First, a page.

Tuesday, December 30, 2014

Cheers to Ringing in the New Year Safely






Before you gather with family and friends to ring in the New Year, make sure you’ve made plans to keep yourself and your loved ones safe.


Going out to celebrate?

  1. Make a plan to get home safely. If you plan on drinking, designate a non-drinking driver ahead of time and leave your keys at home, or program the phone number of a friend or local taxi service to your phone.
  2. Pace yourself. Pay attention to how much alcohol you are consuming
  3. Stay hydrated. Alternate alcoholic drinks with water.
  4. If someone you know is drinking, do not let that person get behind the wheel. They’ll thank you for it.
  5. Never get in a car with someone who has been drinking. There’s always another way to get home safely! It’s not worth the risk.
  6. If you see someone driving drunk, call the police. Getting drunk drivers off the roads prevents tragedies and saves lives.



Hosting a party?

  1. Make sure to keep all alcohol, festive foods, chocolates, floral arrangements and party decorations away from your pets.  Anytime there is alcohol, food, and people celebrating, it can be a hazard for your furry family members.
  2. Be a responsible and sober host. Limiting your own alcohol intake will allow you to better determine if a guest is sober enough to drive at the end of the night.
  3. Food is the key.  Have plenty of food on hand, and make sure platters of hors d'oeuvres are kept fresh. Foods with protein, such as meats and cheese, help buffer the effects of alcohol.
  4. Provide non-alcoholic beverages and plenty of water. Offer water, coffee, or other non-alcoholic spacers between drinks.
  5. Know and watch for the 50 likely signs of visible intoxication, combinations of the signs, and changes in behavior.
  6. Count the number of drinks, not glasses, each guest has.
  7. Wait until a guest finishes a drink before offering another.
  8. Serve one drink per person at a time.
  9. Do not push drinks.
  10. Have designated drivers. Plan to have sober drivers at your party who can escort folks home. Volunteer to be a sober driver at someone else’s party.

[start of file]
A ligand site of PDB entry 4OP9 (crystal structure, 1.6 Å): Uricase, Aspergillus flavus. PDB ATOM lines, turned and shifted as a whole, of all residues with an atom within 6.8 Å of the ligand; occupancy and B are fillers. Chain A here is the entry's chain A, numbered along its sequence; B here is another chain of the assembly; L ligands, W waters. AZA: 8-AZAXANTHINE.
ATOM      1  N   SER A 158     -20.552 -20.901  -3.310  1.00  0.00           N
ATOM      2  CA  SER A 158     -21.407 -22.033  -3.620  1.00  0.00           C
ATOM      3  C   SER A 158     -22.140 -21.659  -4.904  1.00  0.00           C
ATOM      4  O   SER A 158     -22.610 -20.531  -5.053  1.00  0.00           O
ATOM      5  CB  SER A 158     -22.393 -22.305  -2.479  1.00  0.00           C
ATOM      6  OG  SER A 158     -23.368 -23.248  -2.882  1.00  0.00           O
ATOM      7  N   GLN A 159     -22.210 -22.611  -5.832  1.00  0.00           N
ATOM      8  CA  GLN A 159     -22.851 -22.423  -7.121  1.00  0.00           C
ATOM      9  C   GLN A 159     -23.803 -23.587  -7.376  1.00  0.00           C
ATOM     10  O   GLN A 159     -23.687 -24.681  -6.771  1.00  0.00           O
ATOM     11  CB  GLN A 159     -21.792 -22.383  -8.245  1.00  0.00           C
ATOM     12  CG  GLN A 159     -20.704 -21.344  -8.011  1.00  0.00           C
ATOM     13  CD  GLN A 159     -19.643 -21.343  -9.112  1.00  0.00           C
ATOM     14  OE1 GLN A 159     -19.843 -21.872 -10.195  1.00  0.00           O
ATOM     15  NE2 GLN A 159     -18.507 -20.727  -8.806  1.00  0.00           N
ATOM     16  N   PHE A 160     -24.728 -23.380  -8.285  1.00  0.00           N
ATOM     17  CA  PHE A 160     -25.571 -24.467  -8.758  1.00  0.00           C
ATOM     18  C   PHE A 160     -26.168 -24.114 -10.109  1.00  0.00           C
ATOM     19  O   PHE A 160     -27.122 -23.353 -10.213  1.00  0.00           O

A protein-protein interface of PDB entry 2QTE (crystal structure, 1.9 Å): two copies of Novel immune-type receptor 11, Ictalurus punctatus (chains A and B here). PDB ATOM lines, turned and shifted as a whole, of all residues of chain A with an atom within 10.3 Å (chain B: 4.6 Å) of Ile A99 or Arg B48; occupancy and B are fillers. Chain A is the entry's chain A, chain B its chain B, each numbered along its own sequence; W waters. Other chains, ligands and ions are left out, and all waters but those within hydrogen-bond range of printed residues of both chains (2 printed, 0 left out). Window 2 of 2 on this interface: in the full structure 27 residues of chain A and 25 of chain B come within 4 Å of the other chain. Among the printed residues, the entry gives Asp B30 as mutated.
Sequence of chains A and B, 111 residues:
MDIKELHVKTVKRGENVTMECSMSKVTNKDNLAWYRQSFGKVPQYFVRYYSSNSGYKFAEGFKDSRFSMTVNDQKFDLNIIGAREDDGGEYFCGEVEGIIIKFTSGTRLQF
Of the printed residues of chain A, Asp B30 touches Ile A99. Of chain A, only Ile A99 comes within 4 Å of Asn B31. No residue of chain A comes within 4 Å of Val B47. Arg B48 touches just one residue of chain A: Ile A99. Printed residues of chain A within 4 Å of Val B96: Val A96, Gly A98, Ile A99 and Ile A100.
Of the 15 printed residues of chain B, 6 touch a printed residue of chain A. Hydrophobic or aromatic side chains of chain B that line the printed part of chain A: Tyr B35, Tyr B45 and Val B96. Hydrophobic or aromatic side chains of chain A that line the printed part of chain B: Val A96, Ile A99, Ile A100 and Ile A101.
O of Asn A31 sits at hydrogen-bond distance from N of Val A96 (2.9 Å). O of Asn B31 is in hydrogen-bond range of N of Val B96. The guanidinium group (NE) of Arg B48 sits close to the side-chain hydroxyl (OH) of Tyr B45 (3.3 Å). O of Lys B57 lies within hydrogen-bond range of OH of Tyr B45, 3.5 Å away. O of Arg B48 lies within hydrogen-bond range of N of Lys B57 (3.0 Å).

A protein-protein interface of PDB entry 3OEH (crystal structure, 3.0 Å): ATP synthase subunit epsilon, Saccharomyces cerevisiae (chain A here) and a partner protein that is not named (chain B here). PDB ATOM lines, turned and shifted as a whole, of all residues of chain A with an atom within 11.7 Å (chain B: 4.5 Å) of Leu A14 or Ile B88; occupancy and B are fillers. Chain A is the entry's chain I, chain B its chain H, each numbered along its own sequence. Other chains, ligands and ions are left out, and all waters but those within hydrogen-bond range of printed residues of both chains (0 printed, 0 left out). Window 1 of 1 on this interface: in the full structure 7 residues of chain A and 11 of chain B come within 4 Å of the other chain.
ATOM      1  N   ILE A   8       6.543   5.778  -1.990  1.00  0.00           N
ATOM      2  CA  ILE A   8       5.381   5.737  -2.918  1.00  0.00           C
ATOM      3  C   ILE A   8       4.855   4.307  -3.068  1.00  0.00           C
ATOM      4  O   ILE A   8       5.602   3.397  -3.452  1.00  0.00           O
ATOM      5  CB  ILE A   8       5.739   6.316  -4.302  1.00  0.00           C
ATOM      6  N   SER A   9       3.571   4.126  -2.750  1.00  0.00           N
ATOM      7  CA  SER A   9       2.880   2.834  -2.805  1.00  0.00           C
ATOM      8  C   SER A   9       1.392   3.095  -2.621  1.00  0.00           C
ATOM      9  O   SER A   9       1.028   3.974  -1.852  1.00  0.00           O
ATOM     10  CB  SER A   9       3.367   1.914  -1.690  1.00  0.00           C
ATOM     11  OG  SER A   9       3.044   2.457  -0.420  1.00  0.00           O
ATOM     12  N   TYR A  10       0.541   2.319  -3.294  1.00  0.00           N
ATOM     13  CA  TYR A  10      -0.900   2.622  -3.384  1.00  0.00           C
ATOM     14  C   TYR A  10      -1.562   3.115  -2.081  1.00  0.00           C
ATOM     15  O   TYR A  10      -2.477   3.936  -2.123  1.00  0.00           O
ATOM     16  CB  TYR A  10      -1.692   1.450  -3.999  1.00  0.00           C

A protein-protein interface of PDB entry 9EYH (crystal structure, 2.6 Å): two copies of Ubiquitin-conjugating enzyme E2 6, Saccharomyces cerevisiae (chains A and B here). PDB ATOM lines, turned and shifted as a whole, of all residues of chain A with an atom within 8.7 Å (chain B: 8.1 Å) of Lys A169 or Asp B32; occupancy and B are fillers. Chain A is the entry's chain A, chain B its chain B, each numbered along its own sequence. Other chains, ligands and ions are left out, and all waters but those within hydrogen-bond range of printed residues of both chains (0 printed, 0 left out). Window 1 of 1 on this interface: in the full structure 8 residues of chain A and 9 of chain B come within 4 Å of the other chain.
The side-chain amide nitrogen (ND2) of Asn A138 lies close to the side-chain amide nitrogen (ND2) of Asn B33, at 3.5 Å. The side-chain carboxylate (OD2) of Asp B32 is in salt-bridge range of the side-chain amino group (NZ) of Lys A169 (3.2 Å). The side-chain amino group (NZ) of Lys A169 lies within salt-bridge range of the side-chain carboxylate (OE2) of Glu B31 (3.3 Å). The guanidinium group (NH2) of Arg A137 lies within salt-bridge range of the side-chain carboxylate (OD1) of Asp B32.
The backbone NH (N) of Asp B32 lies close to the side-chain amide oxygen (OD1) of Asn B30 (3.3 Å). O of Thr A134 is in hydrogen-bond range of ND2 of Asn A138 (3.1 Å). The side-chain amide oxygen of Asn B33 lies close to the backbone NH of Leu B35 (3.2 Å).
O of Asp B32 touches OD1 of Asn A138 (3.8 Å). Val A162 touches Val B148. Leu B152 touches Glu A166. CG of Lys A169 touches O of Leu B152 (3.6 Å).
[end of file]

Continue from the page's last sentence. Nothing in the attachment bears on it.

11. Don’t serve alcohol to minors. The legal drinking age is 21. As the host, it is your responsibility to make sure minors aren’t drinking.
  12. Be aware of Oregon's Social Host laws.  As a social host, if you serve visibly intoxicated persons or guests, you may be held liable for damages caused by the persons or guests away from your home or licensed premises (ORS 471.565) 

Cheers to celebrating responsibly! Happy New Year!

Wednesday, October 29, 2014

Don't Let Your Halloween Become a Nightmare - Celebrate Responsibly





by Joy Spencer 
Halloween is quickly approaching, and will be especially busy with it landing on a Friday this year.

Halloween should be a fun, festive and safe celebration for everyone. Sadly, according to the National Highway Traffic Safety Administration, Halloween is one of the year’s most dangerous holidays on the road due to alcohol-related crashes caused by those who drink and drive after parties and festivities. In 2012, 48 percent of all crash fatalities on Halloween night involved a drunk driver.

Here are some tips and reminders for party-goers, party planners, and business owners to plan ahead for Halloween safety.
  • Don’t serve alcohol to minors. The legal drinking age is 21 and, as a host, it is your responsibility to make sure minors aren’t drinking.
  • If you’re going to drink alcohol, make plans now for a safe ride home.
  • Party hosts should provide lots of food and non-alcoholic drinks to help guests pace themselves.
  • Bars or restaurants that are hosting costume parties, should make that sure customers are recognizable without masks and elaborate make up when checking ID.
  • Have the number of a cab company or public transit tickets available for guests or customers who’ve had too much.
  • If you happen to see a drunk driver on the road, call your local law enforcement immediately.
  • Drive slowly and watch for children and party-goers crossing the streets.
  • Please remember that masks can impair your vision. If you are walking from place to place on Halloween night, the combination of alcohol and masks can be dangerous.
  • It may be difficult to judge a patron's/guest's level of intoxication when they are in character, such as Jack Sparrow.
  • Be extra diligent when monitoring patrons in your bar, restaurant or private party.

Stay safe and keep others safe around you by celebrating the holiday responsibly, and have a spooktacular time!